This summer the Black Lives Matter movement, protesting at the number of black people who die at the hands of the police, spread to Britain. Zak Cochrane of Stand Up to Racism says this is about more than solidarity with black people in the US
From Unity, anti-racist and anti-fascist magazine September-October 2016, issue 17. Email UAF to ask for printed copies email@example.com
The question of police brutality in the US has once again come to the fore following the cold blooded killings of Alton Sterling and Philando Castile in July. Both of these horrific deaths were captured on video and seen by millions of people across the world via the internet.
Sterling and Castile were just two of more than 760 people who had lost their lives at the hands of US police this year by the time we went to press. The disproportionate number of people of colour in that figure has highlighted how persistent the problem of racism is within America’s police force and wider society.
Deaths of the unarmed black men hit a chord with many Americans not dissimilar to the response to the killings of Michael Brown in Ferguson, Missouri and Eric Garner in New York, both in 2014.
There was an eruption of anger in cities across the US in July which manifested itself in the form of the Black Lives Matter (BLM) movement where thousands took to the streets and protested.
The anger at police brutality in the US this summer also spread to towns and cities across Britain. On Friday 8th July, just two days after Castile’s shooting was streamed live around the world, a solidarity protest was organised via social media site Twitter. The protest organiser was a teenager who said she only expected up to 100 of her friends and peers to attend.
Yet within an hour there were up to 1,500 people outside the meeting point on the South Bank in London, most being between 16 and 20 years old.
The demonstrators walked through Central London shouting “Hands Up, Don’t Shoot” and “Black Lives Matter”—the slogans first used in the US founded BLM movement.
The march was quickly followed by a second day of protest in Brixton where around one thousand mostly young people marched to the local police station and brought the area to a standstill. By Sunday of that same weekend, the protest movement had reached between 3,000 and 5,000 people. This time they marched to the US Embassy in central London.
The feeling of anger at police brutality was also felt in other towns and cities that, like London, organised Black Lives Matter protests at short notice.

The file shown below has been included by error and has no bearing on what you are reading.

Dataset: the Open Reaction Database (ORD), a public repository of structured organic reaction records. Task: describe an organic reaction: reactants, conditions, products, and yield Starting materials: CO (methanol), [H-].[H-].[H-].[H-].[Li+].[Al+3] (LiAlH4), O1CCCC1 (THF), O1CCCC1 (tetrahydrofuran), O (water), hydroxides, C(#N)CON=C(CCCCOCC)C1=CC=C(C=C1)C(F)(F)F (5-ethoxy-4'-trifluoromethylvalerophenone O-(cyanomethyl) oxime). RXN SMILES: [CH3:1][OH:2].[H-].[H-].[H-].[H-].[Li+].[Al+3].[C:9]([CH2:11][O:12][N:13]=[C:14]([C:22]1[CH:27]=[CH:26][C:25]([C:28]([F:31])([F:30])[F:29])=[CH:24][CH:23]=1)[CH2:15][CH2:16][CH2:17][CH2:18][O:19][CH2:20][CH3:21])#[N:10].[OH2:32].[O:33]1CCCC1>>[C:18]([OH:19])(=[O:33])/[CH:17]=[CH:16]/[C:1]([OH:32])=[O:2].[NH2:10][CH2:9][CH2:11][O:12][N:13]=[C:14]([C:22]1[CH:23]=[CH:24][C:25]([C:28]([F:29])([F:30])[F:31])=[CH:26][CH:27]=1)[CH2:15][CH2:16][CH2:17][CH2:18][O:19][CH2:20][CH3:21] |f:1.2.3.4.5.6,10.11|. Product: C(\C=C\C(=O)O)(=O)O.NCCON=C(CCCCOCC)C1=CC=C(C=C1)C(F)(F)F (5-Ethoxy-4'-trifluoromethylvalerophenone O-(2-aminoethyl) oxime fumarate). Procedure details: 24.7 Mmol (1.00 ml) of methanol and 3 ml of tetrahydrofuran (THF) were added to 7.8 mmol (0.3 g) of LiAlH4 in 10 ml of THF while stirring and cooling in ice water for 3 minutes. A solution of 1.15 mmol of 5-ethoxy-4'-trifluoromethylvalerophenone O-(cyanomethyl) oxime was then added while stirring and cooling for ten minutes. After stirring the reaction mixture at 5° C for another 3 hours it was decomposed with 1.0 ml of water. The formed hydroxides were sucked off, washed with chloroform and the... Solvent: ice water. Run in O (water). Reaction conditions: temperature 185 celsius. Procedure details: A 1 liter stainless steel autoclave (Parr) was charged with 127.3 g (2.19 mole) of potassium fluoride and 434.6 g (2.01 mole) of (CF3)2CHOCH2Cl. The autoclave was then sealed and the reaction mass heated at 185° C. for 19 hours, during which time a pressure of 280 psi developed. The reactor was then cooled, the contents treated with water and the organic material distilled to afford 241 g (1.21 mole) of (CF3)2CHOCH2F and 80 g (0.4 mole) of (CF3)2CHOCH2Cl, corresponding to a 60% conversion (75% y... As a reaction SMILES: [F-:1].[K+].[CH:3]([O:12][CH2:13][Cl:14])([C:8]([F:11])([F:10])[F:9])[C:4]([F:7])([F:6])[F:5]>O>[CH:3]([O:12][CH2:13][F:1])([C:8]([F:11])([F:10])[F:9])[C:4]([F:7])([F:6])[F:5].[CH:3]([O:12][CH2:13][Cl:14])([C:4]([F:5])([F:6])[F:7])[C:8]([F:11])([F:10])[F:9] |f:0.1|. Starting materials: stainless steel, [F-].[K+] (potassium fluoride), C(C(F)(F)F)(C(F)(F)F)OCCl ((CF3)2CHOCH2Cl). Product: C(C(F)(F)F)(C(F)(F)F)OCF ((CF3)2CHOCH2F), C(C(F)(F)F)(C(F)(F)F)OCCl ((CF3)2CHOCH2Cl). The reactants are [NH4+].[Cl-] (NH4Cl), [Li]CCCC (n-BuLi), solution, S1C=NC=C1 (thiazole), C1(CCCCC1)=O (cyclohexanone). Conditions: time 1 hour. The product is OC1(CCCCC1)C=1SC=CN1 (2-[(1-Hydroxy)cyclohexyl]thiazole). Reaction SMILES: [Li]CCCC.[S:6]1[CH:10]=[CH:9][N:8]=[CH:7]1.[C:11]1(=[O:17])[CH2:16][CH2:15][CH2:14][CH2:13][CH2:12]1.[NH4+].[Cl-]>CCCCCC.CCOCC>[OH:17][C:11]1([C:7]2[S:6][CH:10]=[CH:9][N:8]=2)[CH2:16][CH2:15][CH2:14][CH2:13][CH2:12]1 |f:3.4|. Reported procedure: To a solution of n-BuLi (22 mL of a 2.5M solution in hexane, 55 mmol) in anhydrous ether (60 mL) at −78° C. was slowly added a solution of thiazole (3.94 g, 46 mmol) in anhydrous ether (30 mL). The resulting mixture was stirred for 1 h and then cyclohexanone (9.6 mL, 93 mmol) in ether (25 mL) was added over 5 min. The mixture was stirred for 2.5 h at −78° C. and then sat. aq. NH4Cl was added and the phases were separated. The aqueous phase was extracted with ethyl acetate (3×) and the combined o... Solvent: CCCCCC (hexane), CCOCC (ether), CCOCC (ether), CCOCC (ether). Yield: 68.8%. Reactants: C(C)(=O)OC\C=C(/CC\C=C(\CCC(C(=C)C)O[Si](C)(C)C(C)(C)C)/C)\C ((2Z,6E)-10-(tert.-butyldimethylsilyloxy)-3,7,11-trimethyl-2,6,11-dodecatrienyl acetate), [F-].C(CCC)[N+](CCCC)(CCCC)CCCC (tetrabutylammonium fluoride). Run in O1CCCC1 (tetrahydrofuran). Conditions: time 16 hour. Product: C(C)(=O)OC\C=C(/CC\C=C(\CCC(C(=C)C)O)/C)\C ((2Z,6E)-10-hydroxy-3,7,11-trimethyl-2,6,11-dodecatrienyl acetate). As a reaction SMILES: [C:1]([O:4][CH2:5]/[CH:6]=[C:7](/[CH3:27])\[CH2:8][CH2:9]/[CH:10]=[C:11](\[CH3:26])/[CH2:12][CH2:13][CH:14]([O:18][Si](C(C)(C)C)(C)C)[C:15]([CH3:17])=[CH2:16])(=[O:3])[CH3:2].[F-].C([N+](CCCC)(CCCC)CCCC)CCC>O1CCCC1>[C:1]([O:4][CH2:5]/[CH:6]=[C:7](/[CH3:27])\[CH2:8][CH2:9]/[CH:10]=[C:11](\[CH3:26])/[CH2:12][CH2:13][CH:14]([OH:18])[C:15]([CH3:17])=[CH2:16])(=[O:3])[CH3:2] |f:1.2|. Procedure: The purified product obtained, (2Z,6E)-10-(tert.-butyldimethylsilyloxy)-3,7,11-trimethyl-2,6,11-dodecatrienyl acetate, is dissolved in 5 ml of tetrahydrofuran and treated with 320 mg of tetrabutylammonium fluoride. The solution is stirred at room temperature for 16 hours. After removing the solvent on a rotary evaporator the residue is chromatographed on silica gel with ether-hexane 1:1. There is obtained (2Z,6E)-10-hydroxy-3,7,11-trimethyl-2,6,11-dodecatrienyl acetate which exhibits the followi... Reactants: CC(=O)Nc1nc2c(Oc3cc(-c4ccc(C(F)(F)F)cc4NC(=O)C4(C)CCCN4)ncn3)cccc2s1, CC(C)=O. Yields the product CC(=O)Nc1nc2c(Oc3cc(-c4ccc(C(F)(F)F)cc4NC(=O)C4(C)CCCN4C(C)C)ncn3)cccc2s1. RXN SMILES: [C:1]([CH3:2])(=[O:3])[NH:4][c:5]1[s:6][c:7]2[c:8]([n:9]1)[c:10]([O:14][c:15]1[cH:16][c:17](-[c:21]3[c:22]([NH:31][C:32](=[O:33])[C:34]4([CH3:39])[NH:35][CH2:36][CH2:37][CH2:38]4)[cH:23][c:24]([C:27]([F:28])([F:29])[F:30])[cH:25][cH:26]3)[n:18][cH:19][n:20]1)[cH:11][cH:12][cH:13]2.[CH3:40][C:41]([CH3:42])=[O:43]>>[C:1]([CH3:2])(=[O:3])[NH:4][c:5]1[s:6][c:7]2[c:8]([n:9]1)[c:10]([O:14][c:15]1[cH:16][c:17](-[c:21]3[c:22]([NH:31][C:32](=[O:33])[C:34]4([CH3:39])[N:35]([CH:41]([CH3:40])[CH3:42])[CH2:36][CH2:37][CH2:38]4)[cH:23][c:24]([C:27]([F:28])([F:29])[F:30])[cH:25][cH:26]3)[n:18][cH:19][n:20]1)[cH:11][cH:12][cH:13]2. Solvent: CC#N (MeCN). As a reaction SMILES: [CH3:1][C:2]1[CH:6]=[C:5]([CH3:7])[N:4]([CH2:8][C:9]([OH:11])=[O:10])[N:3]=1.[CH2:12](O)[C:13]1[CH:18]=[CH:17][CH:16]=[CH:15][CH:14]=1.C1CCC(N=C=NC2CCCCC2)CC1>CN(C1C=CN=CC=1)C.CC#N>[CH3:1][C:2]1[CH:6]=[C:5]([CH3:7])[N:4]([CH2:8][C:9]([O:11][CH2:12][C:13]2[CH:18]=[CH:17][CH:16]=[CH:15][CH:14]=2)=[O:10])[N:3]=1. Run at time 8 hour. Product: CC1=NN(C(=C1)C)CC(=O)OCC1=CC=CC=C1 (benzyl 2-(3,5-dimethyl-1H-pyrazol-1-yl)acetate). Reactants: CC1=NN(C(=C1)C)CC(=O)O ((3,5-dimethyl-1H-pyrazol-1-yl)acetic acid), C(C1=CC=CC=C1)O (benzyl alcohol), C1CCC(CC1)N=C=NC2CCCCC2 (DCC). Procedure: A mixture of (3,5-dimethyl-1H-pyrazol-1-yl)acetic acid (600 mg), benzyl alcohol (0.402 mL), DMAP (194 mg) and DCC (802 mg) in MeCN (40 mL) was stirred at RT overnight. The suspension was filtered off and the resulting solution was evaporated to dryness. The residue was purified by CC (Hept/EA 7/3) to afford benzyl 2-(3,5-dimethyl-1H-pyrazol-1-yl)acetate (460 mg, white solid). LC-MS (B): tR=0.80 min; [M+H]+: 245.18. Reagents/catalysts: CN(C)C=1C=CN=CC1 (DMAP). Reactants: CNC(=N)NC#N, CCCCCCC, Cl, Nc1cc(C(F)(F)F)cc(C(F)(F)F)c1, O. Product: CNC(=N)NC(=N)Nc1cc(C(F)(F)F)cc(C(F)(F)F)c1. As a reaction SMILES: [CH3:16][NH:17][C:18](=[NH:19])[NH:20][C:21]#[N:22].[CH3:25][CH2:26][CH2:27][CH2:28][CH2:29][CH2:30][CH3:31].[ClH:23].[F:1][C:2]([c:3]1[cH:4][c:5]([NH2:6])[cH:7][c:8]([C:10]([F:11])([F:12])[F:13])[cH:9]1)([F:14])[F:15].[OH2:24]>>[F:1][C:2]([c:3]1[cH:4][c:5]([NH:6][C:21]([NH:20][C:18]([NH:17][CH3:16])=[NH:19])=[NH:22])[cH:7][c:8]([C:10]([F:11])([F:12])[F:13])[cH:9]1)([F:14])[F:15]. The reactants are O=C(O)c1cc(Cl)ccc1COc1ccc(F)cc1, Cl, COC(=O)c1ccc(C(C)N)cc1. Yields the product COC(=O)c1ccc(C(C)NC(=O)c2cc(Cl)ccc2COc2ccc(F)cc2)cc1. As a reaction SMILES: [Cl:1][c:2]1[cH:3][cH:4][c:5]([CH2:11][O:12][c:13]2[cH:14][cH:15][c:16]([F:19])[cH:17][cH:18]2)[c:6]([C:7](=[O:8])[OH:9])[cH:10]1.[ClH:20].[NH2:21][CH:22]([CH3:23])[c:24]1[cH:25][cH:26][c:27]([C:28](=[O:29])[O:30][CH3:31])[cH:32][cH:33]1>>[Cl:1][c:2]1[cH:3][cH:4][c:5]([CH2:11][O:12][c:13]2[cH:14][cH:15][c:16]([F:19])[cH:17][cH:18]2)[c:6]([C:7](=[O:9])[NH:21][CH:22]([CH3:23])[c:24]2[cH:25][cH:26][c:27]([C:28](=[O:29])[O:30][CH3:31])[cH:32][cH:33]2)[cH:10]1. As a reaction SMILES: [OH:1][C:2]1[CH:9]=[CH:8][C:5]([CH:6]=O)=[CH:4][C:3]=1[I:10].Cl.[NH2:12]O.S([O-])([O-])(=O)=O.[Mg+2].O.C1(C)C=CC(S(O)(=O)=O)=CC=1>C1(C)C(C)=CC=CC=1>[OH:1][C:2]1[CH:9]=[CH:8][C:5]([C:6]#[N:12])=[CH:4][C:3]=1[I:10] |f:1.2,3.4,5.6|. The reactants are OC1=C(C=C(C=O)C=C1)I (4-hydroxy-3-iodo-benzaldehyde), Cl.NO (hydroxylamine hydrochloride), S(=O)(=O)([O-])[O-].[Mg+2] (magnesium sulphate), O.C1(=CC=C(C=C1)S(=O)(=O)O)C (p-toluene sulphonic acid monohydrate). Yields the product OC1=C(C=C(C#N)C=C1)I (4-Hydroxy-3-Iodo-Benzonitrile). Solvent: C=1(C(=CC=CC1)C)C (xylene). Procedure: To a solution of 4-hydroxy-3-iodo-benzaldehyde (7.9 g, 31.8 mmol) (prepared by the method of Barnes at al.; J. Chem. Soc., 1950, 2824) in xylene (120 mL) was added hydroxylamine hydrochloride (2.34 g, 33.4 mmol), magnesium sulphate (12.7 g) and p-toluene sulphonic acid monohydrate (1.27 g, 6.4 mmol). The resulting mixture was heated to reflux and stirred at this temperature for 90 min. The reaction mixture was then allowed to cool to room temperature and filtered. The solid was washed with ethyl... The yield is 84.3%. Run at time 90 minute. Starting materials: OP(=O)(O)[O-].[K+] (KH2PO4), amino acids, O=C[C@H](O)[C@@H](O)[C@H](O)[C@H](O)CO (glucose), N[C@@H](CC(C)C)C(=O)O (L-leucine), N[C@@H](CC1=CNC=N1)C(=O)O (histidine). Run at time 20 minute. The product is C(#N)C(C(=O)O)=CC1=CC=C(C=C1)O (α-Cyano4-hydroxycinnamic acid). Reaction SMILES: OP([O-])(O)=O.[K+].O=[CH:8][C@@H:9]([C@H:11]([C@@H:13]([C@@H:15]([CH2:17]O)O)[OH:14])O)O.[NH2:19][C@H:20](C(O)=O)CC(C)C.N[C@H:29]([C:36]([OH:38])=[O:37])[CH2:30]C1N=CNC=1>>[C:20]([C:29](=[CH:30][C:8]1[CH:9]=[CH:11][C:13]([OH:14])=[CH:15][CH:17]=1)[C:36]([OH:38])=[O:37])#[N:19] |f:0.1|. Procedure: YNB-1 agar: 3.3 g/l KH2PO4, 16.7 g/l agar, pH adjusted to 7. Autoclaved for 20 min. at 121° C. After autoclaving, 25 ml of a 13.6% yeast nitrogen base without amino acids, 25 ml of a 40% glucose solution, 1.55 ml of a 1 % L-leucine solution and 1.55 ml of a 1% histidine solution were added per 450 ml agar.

These included Birmingham, Liverpool, Leeds, Manchester, Bristol, Bradford, Huddersfield, Sheffield and Nottingham. Again the demographic was very young mainly black people who were angry at what they saw as miscarriages of justice in the US, but also at their own experiences with the police in Britain.
Indeed, these demonstrations were about more than just solidarity with America’s black population. They were also about highlighting issues such as Stop and Search and deaths in police custody which disproportionately affect the black communities of Britain.
A poignant example of this was the death of Mzee Mohammed who died after being detained by Merseyside police in Liverpool less than a week after the first BLM protest had taken place in London.
Mzee Mohammed was just one of more than one thousand deaths in police custody since 1969. Speakers on the protests shouted the names of other black people who have died while in contact with the police, such as Mark Duggan, Sean Rigg, Joy Gardner, Smiley Culture, Christopher Alder, Azelle Rodney, Cynthia Jarrett and many more.
The Crown Prosecution service announced in mid-September that none of the officers concerned with Sean Rigg’s death in 2008 will face prosecution. An inquest in 2012 found police had used “unsuitable” force.
There has not been a single successful prosecution against any police officer involved in these deaths despite several verdicts of unlawful killing.
The frequency of Black Lives Matter protests has levelled off since July, much like the protests in 2014 did following the killing of Michael Brown.
Nevertheless, there has been a concerted attempt by activists to sustain BLM activity by relating to wider questions of racism in Britain.
Two successful open meetings were called to discuss future activities. Activists now plan to hold a workshop around Black Lives Matter at the Stand Up To Racism National Conference in October.
The tragic death of ex-footballer Dalian Atkinson after being shot by a police Taser in August (see page 4) as well as the questions surrounding the effectiveness of the Independent Police Complaints Commission (IPCC), the body responsible for monitoring the police, is evidence of the continued necessity for a Black Lives Matter movement in Britain which responds to the particular challenges of racism in Britain.
Black lives must matter not just when black people come into contact with the police, but also when they become stuck in appalling camps such as the “Jungle” in Calais and in detention centres across Britain. Black lives must also matter when black people become the victims of racist harassment and attacks on our streets.
Black Lives Matter should be seen as one component of a much broader anti-racist movement that we need to build in our communities, colleges, unions and workplaces.